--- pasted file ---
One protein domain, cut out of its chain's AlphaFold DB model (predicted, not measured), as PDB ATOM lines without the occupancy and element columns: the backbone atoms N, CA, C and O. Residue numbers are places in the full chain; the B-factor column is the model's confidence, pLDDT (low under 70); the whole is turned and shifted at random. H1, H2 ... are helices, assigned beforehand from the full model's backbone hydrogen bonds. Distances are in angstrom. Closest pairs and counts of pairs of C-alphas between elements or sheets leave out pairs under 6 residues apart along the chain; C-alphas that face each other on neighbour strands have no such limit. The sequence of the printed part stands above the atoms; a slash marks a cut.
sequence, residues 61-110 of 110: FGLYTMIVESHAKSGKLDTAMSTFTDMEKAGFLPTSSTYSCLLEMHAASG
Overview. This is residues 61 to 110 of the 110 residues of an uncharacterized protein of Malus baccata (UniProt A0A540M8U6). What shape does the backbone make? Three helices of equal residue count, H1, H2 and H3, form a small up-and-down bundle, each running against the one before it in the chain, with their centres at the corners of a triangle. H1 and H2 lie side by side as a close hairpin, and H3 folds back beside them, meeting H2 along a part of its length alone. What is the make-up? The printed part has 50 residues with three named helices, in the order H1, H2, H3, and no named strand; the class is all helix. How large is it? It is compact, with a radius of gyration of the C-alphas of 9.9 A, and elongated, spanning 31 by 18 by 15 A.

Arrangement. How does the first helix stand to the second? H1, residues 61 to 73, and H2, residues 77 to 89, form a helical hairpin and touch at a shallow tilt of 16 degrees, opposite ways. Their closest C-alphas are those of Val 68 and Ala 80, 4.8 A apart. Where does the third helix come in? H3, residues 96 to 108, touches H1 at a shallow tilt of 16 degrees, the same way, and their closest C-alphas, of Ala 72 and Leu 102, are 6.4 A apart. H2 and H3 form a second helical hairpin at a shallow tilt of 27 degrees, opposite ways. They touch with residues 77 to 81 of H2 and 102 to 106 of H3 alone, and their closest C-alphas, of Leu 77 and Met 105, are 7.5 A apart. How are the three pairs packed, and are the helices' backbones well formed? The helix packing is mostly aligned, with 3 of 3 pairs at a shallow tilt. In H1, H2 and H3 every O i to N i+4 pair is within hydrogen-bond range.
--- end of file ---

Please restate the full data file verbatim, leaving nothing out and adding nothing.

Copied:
One protein domain, cut out of its chain's AlphaFold DB model (predicted, not measured), as PDB ATOM lines without the occupancy and element columns: the backbone atoms N, CA, C and O. Residue numbers are places in the full chain; the B-factor column is the model's confidence, pLDDT (low under 70); the whole is turned and shifted at random. H1, H2 ... are helices, assigned beforehand from the full model's backbone hydrogen bonds. Distances are in angstrom. Closest pairs and counts of pairs of C-alphas between elements or sheets leave out pairs under 6 residues apart along the chain; C-alphas that face each other on neighbour strands have no such limit. The sequence of the printed part stands above the atoms; a slash marks a cut.
sequence, residues 61-110 of 110: FGLYTMIVESHAKSGKLDTAMSTFTDMEKAGFLPTSSTYSCLLEMHAASG
Overview. This is residues 61 to 110 of the 110 residues of an uncharacterized protein of Malus baccata (UniProt A0A540M8U6). What shape does the backbone make? Three helices of equal residue count, H1, H2 and H3, form a small up-and-down bundle, each running against the one before it in the chain, with their centres at the corners of a triangle. H1 and H2 lie side by side as a close hairpin, and H3 folds back beside them, meeting H2 along a part of its length alone. What is the make-up? The printed part has 50 residues with three named helices, in the order H1, H2, H3, and no named strand; the class is all helix. How large is it? It is compact, with a radius of gyration of the C-alphas of 9.9 A, and elongated, spanning 31 by 18 by 15 A.

Arrangement. How does the first helix stand to the second? H1, residues 61 to 73, and H2, residues 77 to 89, form a helical hairpin and touch at a shallow tilt of 16 degrees, opposite ways. Their closest C-alphas are those of Val 68 and Ala 80, 4.8 A apart. Where does the third helix come in? H3, residues 96 to 108, touches H1 at a shallow tilt of 16 degrees, the same way, and their closest C-alphas, of Ala 72 and Leu 102, are 6.4 A apart. H2 and H3 form a second helical hairpin at a shallow tilt of 27 degrees, opposite ways. They touch with residues 77 to 81 of H2 and 102 to 106 of H3 alone, and their closest C-alphas, of Leu 77 and Met 105, are 7.5 A apart. How are the three pairs packed, and are the helices' backbones well formed? The helix packing is mostly aligned, with 3 of 3 pairs at a shallow tilt. In H1, H2 and H3 every O i to N i+4 pair is within hydrogen-bond range.